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Banning Fracking: Politically Smart and a Climate Necessity

Originally published at http://www.commondreams.org/views/2020/02/07/banning-fracking-politically-smart-and-climate-necessity


Maryland passed a law banning fracking in the state. Proof of excess radiation contamination was documented and presented at the many hearings during the fight for the ban. Not ALL of the radiation is from naturally occurring byproducts. There is significant radiation released from the explosives used in the process. Think nuclear blast. And God Knows what’s in the fluid.
Hearings were closed, I believe. The fear of having to be regulated through the Nuclear Regulatory Commission ended any further progress of fracking in MD. The Governor passed the no fracking bill. Unfortunately, Maryland’s Governor Hogan is encouraging using NG as a bridge fuel. He wants to bring NG in from other states and Canada.
Dick Cheney and the Bush II regime allowed the formula for fracking explosives and proprietary injection fluids to be trade secret sauces that companies do not have to reveal. That is at a Federal level. Maybe each state needs to petition and prove that theses companies are using radioactive materials and avoiding regulation under proprietary status of their formulas. Dont Frack Md dot org may be able to assist in proving and exposing the dangers of fracking.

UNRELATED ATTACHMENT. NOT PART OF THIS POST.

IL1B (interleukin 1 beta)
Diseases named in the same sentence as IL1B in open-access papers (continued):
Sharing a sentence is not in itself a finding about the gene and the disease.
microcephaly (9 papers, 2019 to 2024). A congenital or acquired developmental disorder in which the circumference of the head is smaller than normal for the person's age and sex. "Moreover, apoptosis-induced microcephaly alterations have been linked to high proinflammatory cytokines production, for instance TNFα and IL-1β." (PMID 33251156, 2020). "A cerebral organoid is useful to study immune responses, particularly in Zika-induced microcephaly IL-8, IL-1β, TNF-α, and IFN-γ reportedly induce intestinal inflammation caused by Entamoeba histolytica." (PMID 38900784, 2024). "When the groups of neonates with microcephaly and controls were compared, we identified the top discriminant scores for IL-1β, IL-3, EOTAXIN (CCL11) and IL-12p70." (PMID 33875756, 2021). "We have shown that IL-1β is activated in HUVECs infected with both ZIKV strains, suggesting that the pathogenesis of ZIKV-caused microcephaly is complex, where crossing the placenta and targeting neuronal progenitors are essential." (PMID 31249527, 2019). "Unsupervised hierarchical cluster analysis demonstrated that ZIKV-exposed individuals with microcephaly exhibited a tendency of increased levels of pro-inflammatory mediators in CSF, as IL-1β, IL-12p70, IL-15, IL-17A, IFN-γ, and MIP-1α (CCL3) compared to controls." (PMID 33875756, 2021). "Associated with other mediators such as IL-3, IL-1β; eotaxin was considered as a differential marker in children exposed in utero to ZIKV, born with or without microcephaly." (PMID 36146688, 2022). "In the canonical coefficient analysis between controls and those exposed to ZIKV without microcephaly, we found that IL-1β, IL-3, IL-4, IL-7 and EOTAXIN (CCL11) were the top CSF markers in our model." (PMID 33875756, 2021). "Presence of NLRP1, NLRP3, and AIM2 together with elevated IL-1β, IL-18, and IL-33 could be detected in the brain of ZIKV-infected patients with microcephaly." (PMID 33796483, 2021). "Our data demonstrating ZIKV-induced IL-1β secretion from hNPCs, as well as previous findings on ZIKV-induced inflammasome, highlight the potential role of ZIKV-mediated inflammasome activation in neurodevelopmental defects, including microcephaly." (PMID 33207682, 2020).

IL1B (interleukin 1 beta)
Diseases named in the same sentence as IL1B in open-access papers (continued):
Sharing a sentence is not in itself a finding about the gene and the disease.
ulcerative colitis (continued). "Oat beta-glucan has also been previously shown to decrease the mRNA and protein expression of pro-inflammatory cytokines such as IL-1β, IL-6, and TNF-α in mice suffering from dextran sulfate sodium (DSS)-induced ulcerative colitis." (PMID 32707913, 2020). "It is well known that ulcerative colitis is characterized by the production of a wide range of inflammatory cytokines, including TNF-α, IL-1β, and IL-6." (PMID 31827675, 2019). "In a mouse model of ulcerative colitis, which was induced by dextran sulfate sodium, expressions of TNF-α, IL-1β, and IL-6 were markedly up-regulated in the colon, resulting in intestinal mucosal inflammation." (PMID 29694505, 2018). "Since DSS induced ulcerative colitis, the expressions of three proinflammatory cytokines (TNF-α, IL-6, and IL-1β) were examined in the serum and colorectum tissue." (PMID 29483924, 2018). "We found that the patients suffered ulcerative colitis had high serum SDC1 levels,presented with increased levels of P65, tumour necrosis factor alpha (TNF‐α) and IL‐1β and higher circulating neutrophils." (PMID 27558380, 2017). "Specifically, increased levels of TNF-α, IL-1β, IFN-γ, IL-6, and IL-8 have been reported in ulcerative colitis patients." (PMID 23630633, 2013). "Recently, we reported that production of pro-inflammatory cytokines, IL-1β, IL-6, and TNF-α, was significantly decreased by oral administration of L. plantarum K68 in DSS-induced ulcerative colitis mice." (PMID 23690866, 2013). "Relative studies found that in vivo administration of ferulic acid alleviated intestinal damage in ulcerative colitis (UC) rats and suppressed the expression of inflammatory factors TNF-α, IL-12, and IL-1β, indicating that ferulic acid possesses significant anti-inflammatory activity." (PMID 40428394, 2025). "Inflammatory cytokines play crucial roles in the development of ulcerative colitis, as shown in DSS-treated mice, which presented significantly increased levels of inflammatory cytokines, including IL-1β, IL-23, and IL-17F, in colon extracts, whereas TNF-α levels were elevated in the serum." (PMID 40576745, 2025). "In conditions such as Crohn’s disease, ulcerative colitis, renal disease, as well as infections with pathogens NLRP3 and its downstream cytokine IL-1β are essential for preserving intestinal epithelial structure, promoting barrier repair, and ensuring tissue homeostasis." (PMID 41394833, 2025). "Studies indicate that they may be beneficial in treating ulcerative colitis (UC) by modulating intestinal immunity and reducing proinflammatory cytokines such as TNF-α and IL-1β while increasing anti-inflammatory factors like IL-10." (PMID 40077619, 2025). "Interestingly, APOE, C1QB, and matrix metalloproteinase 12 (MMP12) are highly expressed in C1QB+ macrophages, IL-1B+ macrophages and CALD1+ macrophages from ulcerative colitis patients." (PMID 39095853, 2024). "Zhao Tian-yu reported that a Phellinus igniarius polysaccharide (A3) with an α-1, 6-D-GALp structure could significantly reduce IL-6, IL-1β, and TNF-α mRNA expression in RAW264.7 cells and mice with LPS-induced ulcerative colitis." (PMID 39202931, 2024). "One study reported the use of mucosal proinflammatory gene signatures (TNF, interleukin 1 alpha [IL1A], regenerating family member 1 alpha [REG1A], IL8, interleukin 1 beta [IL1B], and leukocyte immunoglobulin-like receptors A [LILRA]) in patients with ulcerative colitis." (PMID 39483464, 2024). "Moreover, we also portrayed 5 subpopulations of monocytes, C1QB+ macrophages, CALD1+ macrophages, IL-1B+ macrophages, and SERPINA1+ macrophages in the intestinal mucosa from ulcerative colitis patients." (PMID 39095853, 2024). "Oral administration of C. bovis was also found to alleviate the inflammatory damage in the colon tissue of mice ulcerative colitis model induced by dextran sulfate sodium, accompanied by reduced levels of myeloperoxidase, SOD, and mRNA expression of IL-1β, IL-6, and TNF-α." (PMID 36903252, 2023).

Excellent article! I notice it doesn’t get the chattering comments of a political article but to me, this topic is more political than the big rehash of Iowa’s cheating. THIS fight is the political action that will survive the election, stolen or not, and galvanize people into taking on a corrupt establishment no matter who leads it. And if, as I so fervently hope, Bernie wins, it will be a frontline defense for his policies, especially those attacking the venal corporatists that have set their dogs on him .


Might mention the increase in earthquakes. If fracking is the cause, real damage in the billions of dollars can come from this. Might be worth looking at that science if you are writing an article.



I found this fascinating as it demonstrates how various species in a given ecosystem are integral to the whole. Banning fracking to lower GHG emissions is only one part of the equation. In order to ensure life can survive on Planet Earth we need protect those ecosystems and those species.

Mother nature never ceases to amaze me.


The article references the Rolling Stone report “America’s Radioactive Secret” by Justin Noble (sic). Should be Nobel. That article briefly mentions earthquakes. I’ve read some about them and it does appear the quakes are more surface than deep disturbances. Still not good.

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That is amazing.

Using explosives, chemicals to frack is stupid.
Using critical pressure steam, 3,006 PSIG down deep into a shale oil deposit heats it up, presurizes and lowers viscosity. Up the oil comes without murdering our water table. Which once ruined, cannot be restored.
Must be manned with a skilled worker / operator.

20 miles from Bakersfield, Calif., a steam injection well has a big spill because the engineer / system designer did not bother to forsee what can go wrong. That is why I propose have an employee operate.